Yet, call me crazy, but RoboCop 2 succeeds far more than it fails. RoboCop has a fresh coat of paint and has (literally) never looked better onscreen; he’s just as efficient and pragmatic as before and, though he seems to have regressed back to a more mechanical mindset, he still exhibits a great deal of humanity but in new and interesting ways. First, he is routinely referred to as “Murphy” by other officers (particularly Anne Lewis (Nancy Allen), his partner) and struggles so badly with reconnecting with his wife and son (who believe that Murphy is dead and buried) that he routinely stalks them, which contributes to his superiors deciding to reprogram him.
This results in a deliciously over-the-top sequence where RoboCop, his head full of insane, politically correct directives, tries to calm situations with talk rather than bullets. It eventually becomes so maddening that he is forced to electrocute himself just to clear his head enough for him to focus on the big bad of the film, Cain (Tom Noonan).
Now, Cain and his psychopathic gang of untouchable drug dealers are great, but they’re not Clarence Boddicker (Kurtwood Smith); instead of Clarence’s manic energy, Cain brings a quiet, intellectual approach to his menace. He also manages to dismantle RoboCop’s metallic body, just as Clarence destroyed his human one, and is eventually able to go toe-to-toe with RoboCop as the frankly fantastic RoboCop 2 (or “RoboCain”).
If you liked ED-209 from the last movie, RoboCain is bigger, badder, and better. A combination of animatronics and stop-motion, RoboCain was an ambitious choice for the film and actually works really well considering the technological limitations of the time. The fight between Cain and RoboCop also holds up surprisingly well and is far more interesting than Robo’s encounters with ED-209 thanks to the villain being far more versatile than his clunky counterpart.
I think what brings this movie down, for many, is that Cain’s gang aren’t as charismatic or memorable as Boddicker’s (I can only name two of Cain’s guys off the top of my head, whereas I can name at least five of Boddiker’s), some of the plot is a bit redundant (Robo’s story arc is, essentially, a truncated version of the same one from the first), and the awfulness of subsequent RoboCop movies leaving such a sour taste that people assume all RoboCop sequels are terrible…and that’s just not the case.
Okay, full disclosure: as a kid, I was not a fan of this movie. I loved Predator (McTiernan, 1987); it was over-the-top, filled with massive action heroes, and featured a tense build-up to one of cinema’s most memorable alien creatures. The sequel just seemed to be lacking something; maybe it was because we’d already seen the Predator (Kevin Peter Hall) in its full, gruesome glory and didn’t really need to go through the suspense of its eventual reveal all over again.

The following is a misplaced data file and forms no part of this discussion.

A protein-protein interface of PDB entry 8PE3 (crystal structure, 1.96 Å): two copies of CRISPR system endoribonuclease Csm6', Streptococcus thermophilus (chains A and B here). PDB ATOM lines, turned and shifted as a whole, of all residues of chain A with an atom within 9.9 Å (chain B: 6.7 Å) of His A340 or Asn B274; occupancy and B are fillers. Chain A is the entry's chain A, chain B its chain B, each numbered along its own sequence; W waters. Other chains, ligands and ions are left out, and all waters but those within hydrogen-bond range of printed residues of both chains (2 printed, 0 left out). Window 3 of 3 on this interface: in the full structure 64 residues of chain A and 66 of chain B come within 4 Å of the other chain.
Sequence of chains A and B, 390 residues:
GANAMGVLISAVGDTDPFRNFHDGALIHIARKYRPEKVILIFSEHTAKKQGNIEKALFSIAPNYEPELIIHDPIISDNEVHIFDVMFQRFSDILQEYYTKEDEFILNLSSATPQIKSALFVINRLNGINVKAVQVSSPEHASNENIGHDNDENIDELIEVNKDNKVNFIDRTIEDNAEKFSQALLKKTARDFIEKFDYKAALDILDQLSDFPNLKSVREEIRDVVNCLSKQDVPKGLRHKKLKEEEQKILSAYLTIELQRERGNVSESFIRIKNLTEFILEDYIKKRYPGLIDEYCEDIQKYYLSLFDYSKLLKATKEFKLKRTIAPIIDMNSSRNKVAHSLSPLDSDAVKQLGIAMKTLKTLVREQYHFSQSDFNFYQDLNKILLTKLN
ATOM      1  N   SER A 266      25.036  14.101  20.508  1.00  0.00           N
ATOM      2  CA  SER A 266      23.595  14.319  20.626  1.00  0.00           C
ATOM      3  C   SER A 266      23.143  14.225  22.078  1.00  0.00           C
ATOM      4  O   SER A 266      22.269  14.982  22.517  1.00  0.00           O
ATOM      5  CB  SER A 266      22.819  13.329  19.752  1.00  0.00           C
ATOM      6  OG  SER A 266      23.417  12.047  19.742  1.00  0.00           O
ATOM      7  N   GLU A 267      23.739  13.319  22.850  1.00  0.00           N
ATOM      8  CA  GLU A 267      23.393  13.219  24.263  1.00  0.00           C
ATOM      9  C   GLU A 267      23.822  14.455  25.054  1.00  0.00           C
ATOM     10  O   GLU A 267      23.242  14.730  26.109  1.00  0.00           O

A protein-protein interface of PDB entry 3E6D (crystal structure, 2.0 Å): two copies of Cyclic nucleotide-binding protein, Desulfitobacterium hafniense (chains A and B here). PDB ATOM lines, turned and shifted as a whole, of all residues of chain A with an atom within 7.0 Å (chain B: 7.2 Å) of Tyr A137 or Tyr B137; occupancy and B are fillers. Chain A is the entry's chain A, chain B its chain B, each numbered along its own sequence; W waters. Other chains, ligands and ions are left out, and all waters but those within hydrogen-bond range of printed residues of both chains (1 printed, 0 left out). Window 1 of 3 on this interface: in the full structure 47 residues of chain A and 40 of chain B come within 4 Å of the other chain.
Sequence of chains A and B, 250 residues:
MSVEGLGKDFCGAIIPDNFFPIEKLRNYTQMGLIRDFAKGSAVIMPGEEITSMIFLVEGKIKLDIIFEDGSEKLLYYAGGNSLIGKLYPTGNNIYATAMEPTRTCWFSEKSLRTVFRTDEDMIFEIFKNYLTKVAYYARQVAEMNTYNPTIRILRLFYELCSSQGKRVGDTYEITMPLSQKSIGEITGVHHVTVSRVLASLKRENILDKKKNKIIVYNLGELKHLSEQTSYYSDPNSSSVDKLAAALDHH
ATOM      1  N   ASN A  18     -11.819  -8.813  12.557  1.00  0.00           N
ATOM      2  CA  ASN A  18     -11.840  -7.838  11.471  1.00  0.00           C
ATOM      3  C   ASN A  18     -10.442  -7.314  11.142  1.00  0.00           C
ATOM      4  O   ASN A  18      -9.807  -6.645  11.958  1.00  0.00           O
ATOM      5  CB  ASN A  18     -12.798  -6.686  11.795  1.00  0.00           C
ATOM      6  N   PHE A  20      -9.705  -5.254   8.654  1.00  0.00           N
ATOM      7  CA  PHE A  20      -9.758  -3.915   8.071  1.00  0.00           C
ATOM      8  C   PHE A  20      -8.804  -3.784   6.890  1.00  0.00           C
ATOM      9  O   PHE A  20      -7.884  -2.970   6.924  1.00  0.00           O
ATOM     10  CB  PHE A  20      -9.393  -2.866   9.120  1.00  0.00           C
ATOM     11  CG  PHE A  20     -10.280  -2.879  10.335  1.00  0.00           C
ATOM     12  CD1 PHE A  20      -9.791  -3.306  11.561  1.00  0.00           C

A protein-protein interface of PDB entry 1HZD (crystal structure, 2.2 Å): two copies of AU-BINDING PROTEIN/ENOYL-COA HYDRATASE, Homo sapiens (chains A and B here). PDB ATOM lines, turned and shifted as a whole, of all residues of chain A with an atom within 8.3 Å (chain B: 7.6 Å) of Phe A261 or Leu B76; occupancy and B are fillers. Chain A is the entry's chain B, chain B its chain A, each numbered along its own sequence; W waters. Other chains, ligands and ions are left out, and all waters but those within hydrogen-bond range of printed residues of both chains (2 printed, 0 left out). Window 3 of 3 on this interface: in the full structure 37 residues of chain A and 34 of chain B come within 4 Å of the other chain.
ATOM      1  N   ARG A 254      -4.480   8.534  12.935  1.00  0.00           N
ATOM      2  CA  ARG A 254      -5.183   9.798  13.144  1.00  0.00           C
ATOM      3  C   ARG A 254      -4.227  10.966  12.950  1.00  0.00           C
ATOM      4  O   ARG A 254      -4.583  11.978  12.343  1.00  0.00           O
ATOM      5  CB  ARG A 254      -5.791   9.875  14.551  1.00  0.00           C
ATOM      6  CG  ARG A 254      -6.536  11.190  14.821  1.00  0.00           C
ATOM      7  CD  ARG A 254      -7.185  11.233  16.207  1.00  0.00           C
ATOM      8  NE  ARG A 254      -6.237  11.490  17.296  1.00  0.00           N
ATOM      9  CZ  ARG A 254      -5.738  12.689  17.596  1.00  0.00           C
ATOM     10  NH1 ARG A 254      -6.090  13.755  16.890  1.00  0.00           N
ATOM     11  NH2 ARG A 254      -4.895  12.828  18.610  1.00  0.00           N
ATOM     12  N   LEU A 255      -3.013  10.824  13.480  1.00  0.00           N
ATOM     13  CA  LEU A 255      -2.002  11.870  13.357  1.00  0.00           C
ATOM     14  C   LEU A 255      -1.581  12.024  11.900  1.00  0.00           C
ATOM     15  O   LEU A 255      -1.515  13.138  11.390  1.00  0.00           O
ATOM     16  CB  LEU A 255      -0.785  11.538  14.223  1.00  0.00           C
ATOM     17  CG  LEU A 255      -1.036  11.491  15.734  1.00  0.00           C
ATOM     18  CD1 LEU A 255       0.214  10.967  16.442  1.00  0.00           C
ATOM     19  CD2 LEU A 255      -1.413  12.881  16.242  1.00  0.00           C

Replacing Schwarzenegger is Danny Glover’s Lieutenant Mike Harrigan, a hardened, smart-mouthed loose cannon who plays by his own rules (as was the tradition for any cop worth a damn in cinema back then). I was in awe at Schwarzenegger as a kid so it was disappointing to go from him to Glover but, honestly, Glover is probably better in many ways: his anti-authoritative, roguish nature makes him more relatable as a character and the fact that he actually gets hurt and struggles to physically prevail makes him far more human. He’s a much more believable protagonist in a lot of ways and, thanks to his more developed acting chops, is more than a suitable replacement for Arnold.
Predator 2 also takes the titular hunter out of the jungle and places him in the next most logical place: the concrete jungle. Now, a lot of people hate this change; even Arnold hated that the Predator would be in Los Angles for the sequel but…surely doing the sequel in the jungle again would have just resulted in exactly the same movie as before?
It’s so weird that people rag on the city setting as it makes perfect sense, is realised really well, and even set the ground for a lot of the Dark Horse comics. No other sequel around this time repeated the first in this way; Aliens (Cameron, 1986), Terminator 2, Batman Returns, Lethal Weapon 3 (Donner, 1992), just to name a few, all fundamentally alter the concept of the first movie rather than rehashing it so why does Predator 2 get such a hard time for doing it (and doing it well, I might add)?
To make matters worse, Predator 2 has been criminally overlooked in subsequent sequels; there was no mention of the film’s events at all in the otherwise-excellent Predators (Antal, 2010), a film that went out of its way to reference (both through homage and direct mention) the first movie, and it only gets a passing mention in the disappointing The Predator (Black, 2018). Jake Busey, son of Gary Busey, even featured as an expert on the Predator species but there was no mention in the film of his relationship to Busey’s character, Peter Keyes, despite the two being father and son!